By George Anderson.
In pursuit of this unlikely product, I circled the supermarket’s food hall until I was light-headed.
I eventually concluded that I could have decadence or health, but not both in the same foodstuff and finally fell to considering a carton of peely-wally looking cottage cheese with a kirn of minced greenery through it.
A note on the side claimed that the carton contained eighty-five percent of the vitamins and minerals needed to survive the day, including folic acid, riboflavin and iron. I was just swithering whether to look for something nearer ninety percent – just to be on the safe side – when I realised I was obsessed with nutrition. “When did this start”, I wondered? Having been an Aberdeen loon in the sixties when the government urged us to eat butter, milk and cheese as if the four minute warning had just sounded, I certainly wasn’t so fussy about what went over my thrapple.
I stuffed my face each morning with a brace of Aberdeen rolls. By the time I entered the Grammar School in 1966 I’d eaten eight times my body weight in dough – and remember, I’m not talking about dough with cholesterol-lowering plant extracts, Omega-3, or bifidus digestivum. I’m talking about dough with saturated fat and enough salt to corrode the tailpipe of a Morris Minor.
lard was so popular that people would spread it on bread if they had to, but get it they must.
Nutritionally speaking, things didn’t improve much at lunchtime. The fear of being force-fed semolina kept me permanently away from school dinners and I largely survived on a diet of Sports Mixtures and sherbet-filled flying saucers.
Supper consisted of polony which Ma bought by the yard from the Home & Colonial in George Street. Cut into slices, polony could be grilled, fried, or used to wedge open doors during flittings. For sheer versatility and taste, no other sausage came close.
When Ma was unable due to weemin’s trouble to make supper, the spurtle of power passed to Da. Da’s generation embraced the concept of ‘Can’t Cook, Won’t Cook’ long before Ainsley Harriott ever shoogled a skillet in earnest. In those days working class men believed that standing too close to a domestic appliance (close enough to use it) shrivelled the gonads, so Da avoided cooking whenever possible. This often meant pottit heid: scrapings of meat from a cow’s skull, suspended in meat jelly. It was cheap and required no cooking. I wish it had required no eating either but I had no choice. I wanted to start a helpline for those exposed to pottit heid but Da said “No”.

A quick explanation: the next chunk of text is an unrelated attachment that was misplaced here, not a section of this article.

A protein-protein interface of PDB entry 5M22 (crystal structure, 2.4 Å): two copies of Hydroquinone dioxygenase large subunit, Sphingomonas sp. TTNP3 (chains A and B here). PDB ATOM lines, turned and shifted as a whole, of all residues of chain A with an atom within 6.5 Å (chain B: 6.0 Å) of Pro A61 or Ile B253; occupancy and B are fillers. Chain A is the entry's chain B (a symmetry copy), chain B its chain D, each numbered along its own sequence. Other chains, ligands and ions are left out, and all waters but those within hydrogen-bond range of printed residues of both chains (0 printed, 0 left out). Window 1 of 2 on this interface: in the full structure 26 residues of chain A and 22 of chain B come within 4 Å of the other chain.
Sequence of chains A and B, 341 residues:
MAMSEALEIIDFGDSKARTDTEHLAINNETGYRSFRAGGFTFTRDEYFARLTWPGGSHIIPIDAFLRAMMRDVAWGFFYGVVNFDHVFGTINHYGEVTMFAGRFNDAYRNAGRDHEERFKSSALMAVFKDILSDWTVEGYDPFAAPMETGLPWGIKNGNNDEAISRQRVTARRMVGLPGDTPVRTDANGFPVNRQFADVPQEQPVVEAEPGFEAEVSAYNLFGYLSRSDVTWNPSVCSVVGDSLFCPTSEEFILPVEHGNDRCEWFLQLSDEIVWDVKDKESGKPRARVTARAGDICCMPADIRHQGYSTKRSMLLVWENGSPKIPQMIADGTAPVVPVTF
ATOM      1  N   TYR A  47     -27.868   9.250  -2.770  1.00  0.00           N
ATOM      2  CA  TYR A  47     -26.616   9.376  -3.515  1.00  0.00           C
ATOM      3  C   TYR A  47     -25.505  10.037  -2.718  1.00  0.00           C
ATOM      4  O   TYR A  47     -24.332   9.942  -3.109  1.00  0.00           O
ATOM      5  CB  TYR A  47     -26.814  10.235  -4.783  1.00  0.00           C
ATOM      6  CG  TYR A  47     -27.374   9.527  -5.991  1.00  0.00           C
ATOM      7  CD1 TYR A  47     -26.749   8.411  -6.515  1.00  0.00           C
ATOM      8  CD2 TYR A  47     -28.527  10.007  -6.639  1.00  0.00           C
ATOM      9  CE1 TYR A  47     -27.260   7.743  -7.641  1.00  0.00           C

Supper was followed by mugs of tea, neep jam (What else could it be? It wasn’t made from any fruit I’ve ever tasted) and white panned loaf from which all nutrients had been diligently thrashed. Variety was added to our diet by means of the chipper supper. Did this increase our life expectancy? It’s unlikely. These were the days when lard was so popular that people would spread it on bread if they had to, but get it they must.
Our nearest chipper was Archie’s in John Street. The ten o’clock shout of “Last orders” in Cooper’s Bar across the street from Archie’s heralded a nightly stampede for all things deep fried that made the customer’s side of Archie’s counter look like the floor of the Tokyo stock exchange. If elbowing your way through this stramash for a single mock chop wasn’t worth the inevitable black eye, you could stick your nose in the air and follow the whiff of over-used fat all the way to the White Rose chipper in Mounthooly. Here you could buy a tanner special: a shovel of chips and a fragment of deep fried sea-life that might be coalfish, starfish or seahorse depending on the by-catch landed at the fish market that morning.
“Fit kind o’ fish is this, mister?”
“Fit kind wi’d ye like it tae be, loon?”
‘It’s huddock then. Now, dee ye wint salt an’ vinegar or no?’